Mon, Mar 03, 2003 - Page 3 News List

Fei's passing recalls lost era of ethnic cooperation

By Lin Mei-Chun  /  STAFF REPORTER

At a time when ethnic issues are a source of tension, the death of Fei Hsi-ping (費希平), a founding member of the DPP and a former legislator, recalled an era when mainlanders and Taiwanese jointly worked for the country's democratization, irrespective of their ethnic differences.

A chapter of history that is unknown to most of the younger generation, the public's memories of contributions made by mainland Chinese dating back to the 1960s and 1970s came flooding back after Fei passed away on Feb 21. He was 86.

During the period when criticism of the government often led to threats of political suppression, a group of mainlander political thinkers such as Lei Chen (雷震), Tao Pai-chuan (陶百川), Ying Hai-kuang (殷海光), Chang Chung-tung (張忠棟), Hu Fu (胡佛) and Yang Kuo-shu (楊國樞) furthered the nation's democratic movement by instilling a spirit of liberalism in a society run by an authoritarian regime.

Their political views provided the theoretical foundation necessary for establishing a constitutional democracy and evolved into a moving force of reform in the 1980s.

Fu Cheng (傅正) and Fei Hsi-ping went even further to become founding members of the DPP, the nation's first opposition party, established in 1986.

After Fei's death, DPP officials recalled a chapter of history that is seldom mentioned -- when they cooperated with Fei to push for the birth of the party.

National Security Council Secretary-General Kang Ning-hsiung (康寧祥) attributed the establishment of the DPP partly to Fei, citing his unswerving efforts to consolidate the tang wai, or outside the KMT, movement.

Former DPP legislator Lin Cheng-chieh (林正杰), who forged close ties with Fei as they were both among the few mainlanders in the party, praised Fei's courage to help the tang wai camp.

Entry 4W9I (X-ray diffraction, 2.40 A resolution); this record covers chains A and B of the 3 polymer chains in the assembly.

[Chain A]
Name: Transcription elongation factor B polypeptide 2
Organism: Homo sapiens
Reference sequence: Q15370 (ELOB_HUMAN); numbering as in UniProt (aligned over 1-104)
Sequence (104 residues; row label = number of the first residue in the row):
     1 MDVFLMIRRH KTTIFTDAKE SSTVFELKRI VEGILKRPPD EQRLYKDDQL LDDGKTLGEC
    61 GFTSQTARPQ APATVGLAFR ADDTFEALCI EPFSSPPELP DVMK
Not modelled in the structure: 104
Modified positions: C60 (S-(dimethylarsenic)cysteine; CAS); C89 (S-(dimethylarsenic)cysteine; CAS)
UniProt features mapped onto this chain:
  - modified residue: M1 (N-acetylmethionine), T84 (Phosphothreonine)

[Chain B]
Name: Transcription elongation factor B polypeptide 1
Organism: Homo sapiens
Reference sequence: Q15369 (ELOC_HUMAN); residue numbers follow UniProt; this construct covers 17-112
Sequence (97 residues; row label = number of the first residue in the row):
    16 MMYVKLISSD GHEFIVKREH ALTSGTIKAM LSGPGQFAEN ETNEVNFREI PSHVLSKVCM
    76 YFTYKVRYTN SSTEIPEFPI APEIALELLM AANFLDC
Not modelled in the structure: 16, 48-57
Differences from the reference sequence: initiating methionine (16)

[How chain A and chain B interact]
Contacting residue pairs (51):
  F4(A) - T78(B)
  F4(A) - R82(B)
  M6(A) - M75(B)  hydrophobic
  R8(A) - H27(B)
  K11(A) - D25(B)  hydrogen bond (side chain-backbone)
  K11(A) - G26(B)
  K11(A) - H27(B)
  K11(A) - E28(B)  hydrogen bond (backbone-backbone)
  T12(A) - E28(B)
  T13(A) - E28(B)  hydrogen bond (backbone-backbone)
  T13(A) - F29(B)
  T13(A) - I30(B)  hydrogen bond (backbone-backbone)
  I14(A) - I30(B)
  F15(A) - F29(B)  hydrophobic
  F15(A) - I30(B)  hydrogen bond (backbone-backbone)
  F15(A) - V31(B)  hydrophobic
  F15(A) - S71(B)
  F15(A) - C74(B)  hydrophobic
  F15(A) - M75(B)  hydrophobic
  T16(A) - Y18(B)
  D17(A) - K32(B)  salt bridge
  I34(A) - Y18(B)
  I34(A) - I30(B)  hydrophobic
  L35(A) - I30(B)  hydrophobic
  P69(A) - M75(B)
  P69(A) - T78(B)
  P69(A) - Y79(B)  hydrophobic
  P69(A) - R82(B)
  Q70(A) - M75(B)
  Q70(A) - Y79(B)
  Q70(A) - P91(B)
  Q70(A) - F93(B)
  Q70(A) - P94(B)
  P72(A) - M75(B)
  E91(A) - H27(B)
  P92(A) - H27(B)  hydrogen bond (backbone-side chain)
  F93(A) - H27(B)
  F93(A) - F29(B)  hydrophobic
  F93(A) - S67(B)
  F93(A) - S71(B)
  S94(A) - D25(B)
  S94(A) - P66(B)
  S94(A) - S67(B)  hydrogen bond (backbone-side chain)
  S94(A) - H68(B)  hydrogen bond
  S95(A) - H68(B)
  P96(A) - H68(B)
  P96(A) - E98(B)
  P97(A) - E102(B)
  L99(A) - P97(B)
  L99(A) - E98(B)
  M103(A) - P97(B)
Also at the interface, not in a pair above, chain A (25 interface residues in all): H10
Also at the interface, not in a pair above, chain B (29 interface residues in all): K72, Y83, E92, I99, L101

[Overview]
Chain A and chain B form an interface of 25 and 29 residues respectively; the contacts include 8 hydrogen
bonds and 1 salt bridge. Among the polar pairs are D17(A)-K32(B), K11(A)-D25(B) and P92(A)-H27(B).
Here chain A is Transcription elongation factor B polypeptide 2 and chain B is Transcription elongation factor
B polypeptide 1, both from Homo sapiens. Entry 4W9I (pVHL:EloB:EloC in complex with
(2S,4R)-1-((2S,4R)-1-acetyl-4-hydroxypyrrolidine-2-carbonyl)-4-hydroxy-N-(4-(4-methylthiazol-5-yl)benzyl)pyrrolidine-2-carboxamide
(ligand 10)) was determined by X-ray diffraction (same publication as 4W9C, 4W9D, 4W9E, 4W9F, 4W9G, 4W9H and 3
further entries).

The KMT considered mainlanders joining the movement a provocation. It detested the group of mainlander liberals more than other opposition activists, and was particularly tough on them.

Democracy activist Lei Chen was charged with sedition and sentenced to 10 years in prison for publishing the opposition Free China Fortnightly (自由中國) and launching the China Democratic Party (中國民主黨), which was later suppressed.

A former KMT political worker, Fu Cheng went over to the opposition movement in 1953 by contributing articles to Lei's magazine. He served a jail-term of more than six years for his role as a co-founder of the China Democratic Party.

Born in China's Liaoning Province, Fei graduated from Beijing University and was elected as legislator in 1948. He maintained the position for 42 years until 1990 when he retired.

A KMT member, his party membership was revoked in 1960 when he spoke in defense of Lei Chen.

After then, Fei gradually became connected with the Taiwanese-dominated tang wai movement and became one of the movement's leaders. When the DPP was founded, he was a candidate for the party's founding chairman, but lost the post to Chiang Peng-chien (江鵬堅) by one vote.

Fei was once a popular campaign stumper for the tang wai movement. His speeches in Mandarin with a strong Liaoning accent were in sharp contrast to other addresses in Taiwanese.

President Chen Shui-bian (陳水扁) benefited from Fei's campaigning when running for Taipei City Council.

Party members regarded Fei's role in the DPP "a must" on the grounds that his support diluted the perception that DPP was a party only for Taiwanese.

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